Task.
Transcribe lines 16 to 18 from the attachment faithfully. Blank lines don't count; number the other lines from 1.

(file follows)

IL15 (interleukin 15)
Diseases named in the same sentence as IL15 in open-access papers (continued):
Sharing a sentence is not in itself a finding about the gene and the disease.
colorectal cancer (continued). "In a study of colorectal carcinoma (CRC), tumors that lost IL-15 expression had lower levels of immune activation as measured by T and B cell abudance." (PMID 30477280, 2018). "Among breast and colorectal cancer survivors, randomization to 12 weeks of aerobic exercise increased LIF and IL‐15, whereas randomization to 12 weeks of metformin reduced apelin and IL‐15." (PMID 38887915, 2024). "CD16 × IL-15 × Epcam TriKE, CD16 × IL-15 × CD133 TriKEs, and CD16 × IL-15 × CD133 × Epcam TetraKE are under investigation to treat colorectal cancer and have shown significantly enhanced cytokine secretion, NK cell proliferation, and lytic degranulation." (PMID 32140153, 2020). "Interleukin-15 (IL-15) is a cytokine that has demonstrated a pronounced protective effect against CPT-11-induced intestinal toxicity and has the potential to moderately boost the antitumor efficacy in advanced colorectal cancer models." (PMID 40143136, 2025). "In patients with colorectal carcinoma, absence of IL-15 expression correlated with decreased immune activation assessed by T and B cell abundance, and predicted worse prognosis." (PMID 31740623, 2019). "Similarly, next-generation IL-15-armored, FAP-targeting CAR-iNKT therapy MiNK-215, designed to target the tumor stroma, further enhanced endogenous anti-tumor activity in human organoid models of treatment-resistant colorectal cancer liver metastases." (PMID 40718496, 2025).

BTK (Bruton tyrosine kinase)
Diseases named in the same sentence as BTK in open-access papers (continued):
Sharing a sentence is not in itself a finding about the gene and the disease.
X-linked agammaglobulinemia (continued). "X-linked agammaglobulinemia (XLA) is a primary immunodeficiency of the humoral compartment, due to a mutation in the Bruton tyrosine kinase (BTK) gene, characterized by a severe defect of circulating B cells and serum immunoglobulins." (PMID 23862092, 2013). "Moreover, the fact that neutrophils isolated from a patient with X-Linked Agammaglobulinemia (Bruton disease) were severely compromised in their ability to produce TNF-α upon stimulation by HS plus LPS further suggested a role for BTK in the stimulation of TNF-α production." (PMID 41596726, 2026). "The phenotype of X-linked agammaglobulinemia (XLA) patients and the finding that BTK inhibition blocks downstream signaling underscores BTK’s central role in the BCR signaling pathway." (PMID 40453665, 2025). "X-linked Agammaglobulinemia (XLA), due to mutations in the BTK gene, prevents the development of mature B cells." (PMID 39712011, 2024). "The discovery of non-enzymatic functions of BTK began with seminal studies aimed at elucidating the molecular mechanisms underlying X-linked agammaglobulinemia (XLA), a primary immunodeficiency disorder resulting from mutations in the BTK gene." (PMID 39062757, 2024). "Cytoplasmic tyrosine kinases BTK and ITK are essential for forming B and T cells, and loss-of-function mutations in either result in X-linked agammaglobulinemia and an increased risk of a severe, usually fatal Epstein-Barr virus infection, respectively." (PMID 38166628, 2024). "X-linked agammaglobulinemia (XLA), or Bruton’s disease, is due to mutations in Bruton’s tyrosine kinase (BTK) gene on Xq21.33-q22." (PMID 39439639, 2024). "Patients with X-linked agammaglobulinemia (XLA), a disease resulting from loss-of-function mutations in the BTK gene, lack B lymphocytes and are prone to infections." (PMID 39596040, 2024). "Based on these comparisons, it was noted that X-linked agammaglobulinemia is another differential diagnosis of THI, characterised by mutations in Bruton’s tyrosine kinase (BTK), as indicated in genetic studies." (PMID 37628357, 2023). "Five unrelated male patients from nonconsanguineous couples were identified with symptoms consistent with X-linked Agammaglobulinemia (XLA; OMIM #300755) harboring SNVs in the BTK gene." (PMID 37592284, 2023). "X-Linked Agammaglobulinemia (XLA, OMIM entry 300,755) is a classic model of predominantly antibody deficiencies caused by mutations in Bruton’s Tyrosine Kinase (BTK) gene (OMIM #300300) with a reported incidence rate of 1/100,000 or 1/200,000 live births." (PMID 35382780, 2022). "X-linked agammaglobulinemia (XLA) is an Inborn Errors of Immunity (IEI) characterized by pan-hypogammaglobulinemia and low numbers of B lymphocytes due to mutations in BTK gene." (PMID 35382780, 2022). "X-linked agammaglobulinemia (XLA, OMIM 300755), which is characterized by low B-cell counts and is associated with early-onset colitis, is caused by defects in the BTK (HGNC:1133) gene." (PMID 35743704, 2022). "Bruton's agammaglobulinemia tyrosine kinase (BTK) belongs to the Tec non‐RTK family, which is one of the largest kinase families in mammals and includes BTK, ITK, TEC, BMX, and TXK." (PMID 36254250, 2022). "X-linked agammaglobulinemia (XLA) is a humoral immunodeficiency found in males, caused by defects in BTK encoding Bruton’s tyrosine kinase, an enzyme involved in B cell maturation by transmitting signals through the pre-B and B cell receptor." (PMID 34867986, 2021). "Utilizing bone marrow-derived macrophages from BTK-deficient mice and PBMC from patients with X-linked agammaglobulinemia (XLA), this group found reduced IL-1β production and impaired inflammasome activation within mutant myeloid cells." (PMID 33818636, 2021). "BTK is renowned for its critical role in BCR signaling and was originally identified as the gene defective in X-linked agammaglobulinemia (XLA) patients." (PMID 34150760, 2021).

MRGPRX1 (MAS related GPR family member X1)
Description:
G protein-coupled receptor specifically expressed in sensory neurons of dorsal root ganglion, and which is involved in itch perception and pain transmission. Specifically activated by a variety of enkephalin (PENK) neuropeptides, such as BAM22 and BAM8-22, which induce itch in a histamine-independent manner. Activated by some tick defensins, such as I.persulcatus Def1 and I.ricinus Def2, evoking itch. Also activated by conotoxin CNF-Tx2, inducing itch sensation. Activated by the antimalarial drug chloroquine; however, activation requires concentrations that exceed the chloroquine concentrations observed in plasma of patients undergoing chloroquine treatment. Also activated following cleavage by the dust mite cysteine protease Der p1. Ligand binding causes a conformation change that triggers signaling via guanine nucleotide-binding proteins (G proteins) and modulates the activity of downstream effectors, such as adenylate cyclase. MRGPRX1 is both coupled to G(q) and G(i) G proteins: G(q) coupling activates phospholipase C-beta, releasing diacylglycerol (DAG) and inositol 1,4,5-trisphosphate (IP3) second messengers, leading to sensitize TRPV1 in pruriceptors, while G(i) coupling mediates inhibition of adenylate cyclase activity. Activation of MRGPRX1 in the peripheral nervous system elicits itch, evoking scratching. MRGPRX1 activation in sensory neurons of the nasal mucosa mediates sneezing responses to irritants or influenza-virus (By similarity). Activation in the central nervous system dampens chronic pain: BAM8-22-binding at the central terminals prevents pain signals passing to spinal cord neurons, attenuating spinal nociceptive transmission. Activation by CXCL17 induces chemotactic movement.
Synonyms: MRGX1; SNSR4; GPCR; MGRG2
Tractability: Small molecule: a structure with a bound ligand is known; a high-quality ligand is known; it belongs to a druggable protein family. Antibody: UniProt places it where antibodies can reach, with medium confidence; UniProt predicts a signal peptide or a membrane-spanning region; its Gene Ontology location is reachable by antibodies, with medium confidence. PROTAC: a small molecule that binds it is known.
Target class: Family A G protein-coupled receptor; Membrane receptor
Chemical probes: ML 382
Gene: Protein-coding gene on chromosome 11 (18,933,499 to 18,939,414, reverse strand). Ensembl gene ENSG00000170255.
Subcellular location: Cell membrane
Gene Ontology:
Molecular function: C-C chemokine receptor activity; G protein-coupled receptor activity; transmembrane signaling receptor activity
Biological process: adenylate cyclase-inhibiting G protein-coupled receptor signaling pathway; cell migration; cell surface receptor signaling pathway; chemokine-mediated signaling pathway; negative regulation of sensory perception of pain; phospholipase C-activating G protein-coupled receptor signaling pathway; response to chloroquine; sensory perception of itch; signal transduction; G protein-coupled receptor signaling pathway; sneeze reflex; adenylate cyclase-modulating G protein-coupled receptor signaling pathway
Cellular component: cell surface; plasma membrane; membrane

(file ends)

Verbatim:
Gene: Protein-coding gene on chromosome 11 (18,933,499 to 18,939,414, reverse strand). Ensembl gene ENSG00000170255.
Subcellular location: Cell membrane
Gene Ontology: